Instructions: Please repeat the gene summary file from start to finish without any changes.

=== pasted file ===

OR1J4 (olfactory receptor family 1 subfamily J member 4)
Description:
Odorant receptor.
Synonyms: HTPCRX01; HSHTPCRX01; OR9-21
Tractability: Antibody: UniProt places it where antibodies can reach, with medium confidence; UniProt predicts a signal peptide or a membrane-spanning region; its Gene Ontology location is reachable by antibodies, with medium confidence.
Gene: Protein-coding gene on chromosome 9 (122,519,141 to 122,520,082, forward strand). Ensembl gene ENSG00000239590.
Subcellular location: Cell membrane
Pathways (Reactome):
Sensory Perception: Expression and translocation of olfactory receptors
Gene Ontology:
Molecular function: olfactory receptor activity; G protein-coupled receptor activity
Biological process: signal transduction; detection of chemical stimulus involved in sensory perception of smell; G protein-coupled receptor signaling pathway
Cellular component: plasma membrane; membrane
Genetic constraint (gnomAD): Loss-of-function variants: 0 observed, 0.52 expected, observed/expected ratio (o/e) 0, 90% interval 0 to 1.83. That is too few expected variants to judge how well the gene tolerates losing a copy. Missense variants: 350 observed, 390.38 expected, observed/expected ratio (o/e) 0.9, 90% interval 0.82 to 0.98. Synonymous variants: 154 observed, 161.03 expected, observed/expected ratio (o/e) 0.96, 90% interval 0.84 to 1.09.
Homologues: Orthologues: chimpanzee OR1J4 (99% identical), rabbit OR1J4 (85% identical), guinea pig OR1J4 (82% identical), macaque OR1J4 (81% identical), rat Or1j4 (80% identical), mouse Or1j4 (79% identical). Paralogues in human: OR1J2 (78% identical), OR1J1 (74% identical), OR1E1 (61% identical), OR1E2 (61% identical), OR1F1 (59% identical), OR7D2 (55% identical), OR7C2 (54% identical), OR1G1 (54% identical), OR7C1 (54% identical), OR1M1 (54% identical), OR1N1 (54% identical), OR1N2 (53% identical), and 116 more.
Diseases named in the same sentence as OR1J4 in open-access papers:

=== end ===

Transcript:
OR1J4 (olfactory receptor family 1 subfamily J member 4)
Description:
Odorant receptor.
Synonyms: HTPCRX01; HSHTPCRX01; OR9-21
Tractability: Antibody: UniProt places it where antibodies can reach, with medium confidence; UniProt predicts a signal peptide or a membrane-spanning region; its Gene Ontology location is reachable by antibodies, with medium confidence.
Gene: Protein-coding gene on chromosome 9 (122,519,141 to 122,520,082, forward strand). Ensembl gene ENSG00000239590.
Subcellular location: Cell membrane
Pathways (Reactome):
Sensory Perception: Expression and translocation of olfactory receptors
Gene Ontology:
Molecular function: olfactory receptor activity; G protein-coupled receptor activity
Biological process: signal transduction; detection of chemical stimulus involved in sensory perception of smell; G protein-coupled receptor signaling pathway
Cellular component: plasma membrane; membrane
Genetic constraint (gnomAD): Loss-of-function variants: 0 observed, 0.52 expected, observed/expected ratio (o/e) 0, 90% interval 0 to 1.83. That is too few expected variants to judge how well the gene tolerates losing a copy. Missense variants: 350 observed, 390.38 expected, observed/expected ratio (o/e) 0.9, 90% interval 0.82 to 0.98. Synonymous variants: 154 observed, 161.03 expected, observed/expected ratio (o/e) 0.96, 90% interval 0.84 to 1.09.
Homologues: Orthologues: chimpanzee OR1J4 (99% identical), rabbit OR1J4 (85% identical), guinea pig OR1J4 (82% identical), macaque OR1J4 (81% identical), rat Or1j4 (80% identical), mouse Or1j4 (79% identical). Paralogues in human: OR1J2 (78% identical), OR1J1 (74% identical), OR1E1 (61% identical), OR1E2 (61% identical), OR1F1 (59% identical), OR7D2 (55% identical), OR7C2 (54% identical), OR1G1 (54% identical), OR7C1 (54% identical), OR1M1 (54% identical), OR1N1 (54% identical), OR1N2 (53% identical), and 116 more.
Diseases named in the same sentence as OR1J4 in open-access papers: